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GM4.6/SSS11.2

Where earth scientists meet Cleopatra: Geoarchaeology of rocks, sediments, soils and climate (co-organized)
Convener: Sjoerd Kluiving  | Co-Conveners: Matthieu Ghilardi , Vanessa Heyvaert 
Orals
 / Wed, 10 Apr, 10:30–12:00  / Room G3
 / Wed, 10 Apr, 13:30–15:00  / Room G13
Posters
 / Attendance Wed, 10 Apr, 17:30–19:00  / Blue Posters
Modern research into geoarchaeology can be described as the interaction between modern humans, our ancestors and the physical environment and as a discipline it is strongly rooted in the earth sciences. Early case studies from the geographical nuclei of human evolution and socio-technical advances in the circum-Mediterranean helped to characterise both the timing and scale of anthropogenic influence on natural sedimentary environments, the intensity of associated geomorphological processes as well as the wider impact on ecosystems. However, whilst landscape change attributed to human impact is recorded on a range of temporal scales during the Holocene epoch, the spatial evidence for change is still rather limited. Furthermore, the impacts of extreme events on ancient societies and landscapes, as well as human response are under-researched themes.
For this session, we invite case studies of human-environment interactions undertaken at any spatial scale and time period (i.e. early prehistory through to the historic archaeological period). We would particularly welcome interdisciplinary contributions that link cultural archaeological approaches (including anthropology and historical geography) with those from the geoarchaeological sciences (i.e., geomorphology, environmental archaeology, palaeoclimatology, geophysics, sedimentology, bioarchaeology, geoecology, soil science, hydrology, geochemistry and archaeometry). We would also welcome papers focused on methodological approaches and advancements (e.g. in the fields of predictive modelling, airborne remote sensing, radiometric dating and isotope studies etc.). Quaternary International is publishing a Special Issue on the Cleopatra session. This session is supported by the working group on Geoarchaeology (IAG).
Public information: Modern research into geoarchaeology can be described as the interaction between modern humans, our ancestors and the physical environment and as a discipline it is strongly rooted in the earth sciences. Early case studies from the geographical nuclei of human evolution and socio-technical advances in the circum-Mediterranean helped to characterise both the timing and scale of anthropogenic influence on natural sedimentary environments, the intensity of associated geomorphological processes as well as the wider impact on ecosystems. However, whilst landscape change attributed to human impact is recorded on a range of temporal scales during the Holocene epoch, the spatial evidence for change is still rather limited. Furthermore, the impacts of extreme events on ancient societies and landscapes, as well as human response are under-researched themes.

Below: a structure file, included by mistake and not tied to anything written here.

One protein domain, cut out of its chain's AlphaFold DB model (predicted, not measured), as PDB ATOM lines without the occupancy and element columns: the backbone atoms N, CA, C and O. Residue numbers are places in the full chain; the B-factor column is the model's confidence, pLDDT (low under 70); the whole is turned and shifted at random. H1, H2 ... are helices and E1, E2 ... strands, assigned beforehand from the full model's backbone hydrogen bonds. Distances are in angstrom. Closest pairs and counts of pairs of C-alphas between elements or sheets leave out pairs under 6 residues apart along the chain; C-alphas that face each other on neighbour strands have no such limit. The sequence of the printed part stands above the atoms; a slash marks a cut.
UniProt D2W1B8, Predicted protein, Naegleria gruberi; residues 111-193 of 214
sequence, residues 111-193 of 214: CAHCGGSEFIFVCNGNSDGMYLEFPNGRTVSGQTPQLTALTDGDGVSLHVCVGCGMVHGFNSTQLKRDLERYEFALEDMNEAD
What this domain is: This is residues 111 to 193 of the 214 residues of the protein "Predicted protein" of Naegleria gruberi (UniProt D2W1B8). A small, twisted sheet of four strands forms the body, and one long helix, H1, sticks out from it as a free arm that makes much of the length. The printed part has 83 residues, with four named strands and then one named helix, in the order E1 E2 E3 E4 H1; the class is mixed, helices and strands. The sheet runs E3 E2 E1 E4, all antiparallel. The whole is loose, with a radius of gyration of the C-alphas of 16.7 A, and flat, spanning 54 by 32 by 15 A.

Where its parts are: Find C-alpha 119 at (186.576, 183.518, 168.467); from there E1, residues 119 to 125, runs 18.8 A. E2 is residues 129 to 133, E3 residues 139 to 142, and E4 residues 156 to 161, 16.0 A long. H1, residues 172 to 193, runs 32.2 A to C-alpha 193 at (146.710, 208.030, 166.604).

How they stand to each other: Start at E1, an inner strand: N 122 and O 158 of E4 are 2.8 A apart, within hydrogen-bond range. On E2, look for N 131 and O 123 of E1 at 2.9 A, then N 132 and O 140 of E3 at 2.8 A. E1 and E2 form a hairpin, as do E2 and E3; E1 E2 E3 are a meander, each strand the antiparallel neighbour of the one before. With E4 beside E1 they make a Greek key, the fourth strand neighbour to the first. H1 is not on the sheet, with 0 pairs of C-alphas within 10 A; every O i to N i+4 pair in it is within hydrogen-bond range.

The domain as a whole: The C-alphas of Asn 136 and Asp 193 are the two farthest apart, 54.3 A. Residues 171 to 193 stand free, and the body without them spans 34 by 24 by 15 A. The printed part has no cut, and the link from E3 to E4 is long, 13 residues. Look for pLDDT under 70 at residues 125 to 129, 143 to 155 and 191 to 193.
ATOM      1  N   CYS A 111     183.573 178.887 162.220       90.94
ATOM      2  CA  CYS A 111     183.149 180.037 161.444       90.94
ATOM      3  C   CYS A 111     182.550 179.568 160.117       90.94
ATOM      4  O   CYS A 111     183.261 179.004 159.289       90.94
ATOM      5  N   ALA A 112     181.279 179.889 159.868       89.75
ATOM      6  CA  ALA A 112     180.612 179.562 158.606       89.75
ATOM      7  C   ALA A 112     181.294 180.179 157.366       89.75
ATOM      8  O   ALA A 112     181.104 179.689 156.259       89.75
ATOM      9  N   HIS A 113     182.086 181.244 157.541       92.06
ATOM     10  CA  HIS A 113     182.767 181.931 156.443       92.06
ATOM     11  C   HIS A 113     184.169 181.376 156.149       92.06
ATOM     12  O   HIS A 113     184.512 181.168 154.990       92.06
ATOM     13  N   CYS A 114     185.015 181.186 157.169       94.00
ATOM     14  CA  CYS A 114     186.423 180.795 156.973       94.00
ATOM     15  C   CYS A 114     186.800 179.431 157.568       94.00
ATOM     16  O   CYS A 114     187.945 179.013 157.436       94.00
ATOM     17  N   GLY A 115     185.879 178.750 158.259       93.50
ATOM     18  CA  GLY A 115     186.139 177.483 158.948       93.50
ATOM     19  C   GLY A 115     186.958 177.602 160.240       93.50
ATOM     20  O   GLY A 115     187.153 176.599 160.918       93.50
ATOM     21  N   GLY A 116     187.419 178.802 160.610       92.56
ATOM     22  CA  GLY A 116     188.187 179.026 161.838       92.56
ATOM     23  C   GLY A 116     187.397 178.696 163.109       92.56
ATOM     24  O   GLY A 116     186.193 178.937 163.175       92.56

For this session, we invite case studies of human-environment interactions undertaken at any spatial scale and time period (i.e. early prehistory through to the historic archaeological period). We would particularly welcome interdisciplinary contributions that link cultural archaeological approaches (including anthropology and historical geography) with those from the geoarchaeological sciences (i.e., geomorphology, environmental archaeology, palaeoclimatology, geophysics, sedimentology, bioarchaeology, geoecology, soil science, hydrology, geochemistry and archaeometry). We would also welcome papers focused on methodological approaches and advancements (e.g. in the fields of predictive modelling, airborne remote sensing, radiometric dating and isotope studies etc.). Quaternary International is publishing a Special Issue on the Cleopatra session. This session is supported by the working group on Geoarchaeology (IAG).